Home' Capricornus Quarterly : CQ Oct 2015 Contents Garden sets the mood
A garden haven on the fringe of the RGS
bitumen tennis courts is drawing students
and staff together from across the School.
Led by Mr Peter Moodie, with the help
of students and staff, the oasis – full of
vegetables, fruits, herbs and chickens
(and two turkeys!) – attracts many visitors,
especially at morning tea and lunch.
Primary School classes use the area,
near the Agnes Street side of the courts,
for science experiments. The Secondary
School’s Senior Green Committee
has also installed a compost bin.
Each week Mr Lachlan Libke’s Year 4
class visits and rotates through a set of
activities from gardening to weeding,
mapping and creating artwork. A major
class project this year was the design of a
fully recycled upside down hanging basket.
“The idea behind this was to help
tomato plants to not use energy growing
upwards by hanging them upside down.
The conser ved energy should yield
better quality fruit,’’ Mr Libke said.
“While this sounded like an excellent
theory, 4L found that the sneaky plants
would curl and grow upwards regardless!
“4L has thoroughly enjoyed planting
herbs, digging holes, mixing manure,
finding eggs and many other things with
Mr Moodie and his lovely garden.”
Students water the plants, tie up
tomatoes, feed the chooks and collect
eggs. Sometimes they leave with a
snack of carrot in their hands at the
end of a lunch-break work out.
“This is all for the kids,’’ Mr Moodie said.
“It gives them something different to
do and gets some dirt in their fingers.’’
It is Mr Moodie’s third garden. As School
land has developed over the years the
garden has shifted from the Duggan Hall
site, to where the Beasley Centre stands,
and now, to its current home.
Garden visitor, Mikalya Flannery, Yea r 5.
Editor’s note: Celebrating Family Farmers, a regular feature of , returns next edition.
The Rockhampton Grammar School
Agriculture Education Programme has
received a significant and cherished
gift from The John Villiers Trust
which will enable students to study a
Certificate III in Agriculture Science and
develop careers as land professionals.
The Trust is
named for English-
born John Villiers
(pictured), a proud
land ow ner.
later a jackaroo, he worked on his
uncle’s far m near Stanthorpe before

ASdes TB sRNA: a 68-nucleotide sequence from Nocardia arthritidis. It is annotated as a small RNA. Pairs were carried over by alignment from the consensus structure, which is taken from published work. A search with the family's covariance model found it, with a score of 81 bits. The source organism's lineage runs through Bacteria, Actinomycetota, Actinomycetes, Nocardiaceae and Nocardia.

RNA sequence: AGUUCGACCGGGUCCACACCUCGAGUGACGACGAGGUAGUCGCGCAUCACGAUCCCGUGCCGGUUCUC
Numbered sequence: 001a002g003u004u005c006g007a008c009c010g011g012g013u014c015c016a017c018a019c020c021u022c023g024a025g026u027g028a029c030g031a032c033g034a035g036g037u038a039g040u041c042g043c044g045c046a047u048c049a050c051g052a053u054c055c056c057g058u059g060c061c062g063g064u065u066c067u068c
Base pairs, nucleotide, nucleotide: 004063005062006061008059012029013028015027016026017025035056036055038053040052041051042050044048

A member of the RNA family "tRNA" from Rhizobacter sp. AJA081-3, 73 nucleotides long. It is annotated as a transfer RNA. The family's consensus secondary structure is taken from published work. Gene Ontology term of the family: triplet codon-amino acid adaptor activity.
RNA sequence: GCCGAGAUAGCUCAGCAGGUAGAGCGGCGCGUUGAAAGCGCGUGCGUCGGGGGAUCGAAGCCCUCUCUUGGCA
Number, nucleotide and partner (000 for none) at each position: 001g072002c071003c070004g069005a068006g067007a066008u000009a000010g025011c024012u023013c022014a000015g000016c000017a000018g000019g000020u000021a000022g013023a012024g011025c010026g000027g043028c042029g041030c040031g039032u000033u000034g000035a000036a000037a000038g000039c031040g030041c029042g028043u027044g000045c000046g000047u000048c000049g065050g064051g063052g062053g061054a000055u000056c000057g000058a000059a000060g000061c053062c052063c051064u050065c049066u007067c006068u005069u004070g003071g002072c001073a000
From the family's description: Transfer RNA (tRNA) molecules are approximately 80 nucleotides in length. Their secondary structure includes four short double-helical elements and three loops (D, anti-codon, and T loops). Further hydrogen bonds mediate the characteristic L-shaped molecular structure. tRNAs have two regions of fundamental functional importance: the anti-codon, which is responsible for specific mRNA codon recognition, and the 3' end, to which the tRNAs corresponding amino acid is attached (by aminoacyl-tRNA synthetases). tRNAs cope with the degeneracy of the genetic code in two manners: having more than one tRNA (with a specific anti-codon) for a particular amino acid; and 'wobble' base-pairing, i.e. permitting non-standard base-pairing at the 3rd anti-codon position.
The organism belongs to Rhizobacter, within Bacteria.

World War II. After his discharge
from the RAAF, John returned to the
land and eventually purchased 300
acres on the coast between Mackay
and Sarina where he ran cattle for
beef and milk for many years.
In 1966, John retired and lived in
Yeppoon and Rockhampton until 11 July
2002, 37 days short of his 90th birthday.
He bequeathed his estate of
approximately $6.75 million solely
for the benefit of charities work ing in
Queensland, establishing a philanthropic
trust in perpetuity to assist and
improve the lives of Queenslanders.
This year the Trustees of The John
Villiers Trust have awarded RGS
w ith a $100,000 grant over three
years, establishing The John Villiers
Trust/RGS Agriculture Scholarship,
prov iding opportunities for students
to experience local, authentic learning
that leads to careers in Agriculture.
Specifically, from Januar y 2016,
the grant will enable 20 Scholarship
beneficiaries to be enrolled in the
two-year Certificate III programme
in Agricultural Science at the School.
As part of the programme students
can qualify to receive direct entry to
CQUniversity’s Agriculture degree.
Scholarship holders w ill benefit from
a programme that builds skills and
theoretical knowledge needed for entr y
to the workplace, university and/or
further higher-level vocational education
and employment-based training.
A significant advantage of the
programme is that students will
attain their qualifications whilst
at School, eliminating the need to
acquire a Certificate III elsewhere,
which could take an additional 18
months to earn after School.
“T he generous scholarship from The
John Villiers Trust gives students a jump
start in their careers and helps the
School educate the next generation of
Central Queensland land professionals,”
said Headmaster Dr Phillip Moulds.
Up to 50 students w ill be enrolled
in the RGS Agriculture programme
with 20 JVT Scholarships available.
“The Trust has provided an
excellent example to the community
by supporting these students. There
are opportunities now for Central
Queensland business and operators to
equally support local Agriculture studies
and career pathways,” Dr Moulds added.
“T he Trust participates in projects that
enrich lives and strengthen social spirit.
The grant has provided us with resources
to enrich education opportunities for our
students and strengthen their k nowledge
of, love and respect for the land.”
Major philanthropic support
provides new opportunities
to RGS Agriculture students
The Trust has provided an
excellent example to the
community by supporting
these students. There
are opportunities now for
[others] to equally support
local Agriculture studies.
Dr Phillip Moulds, Headmaster
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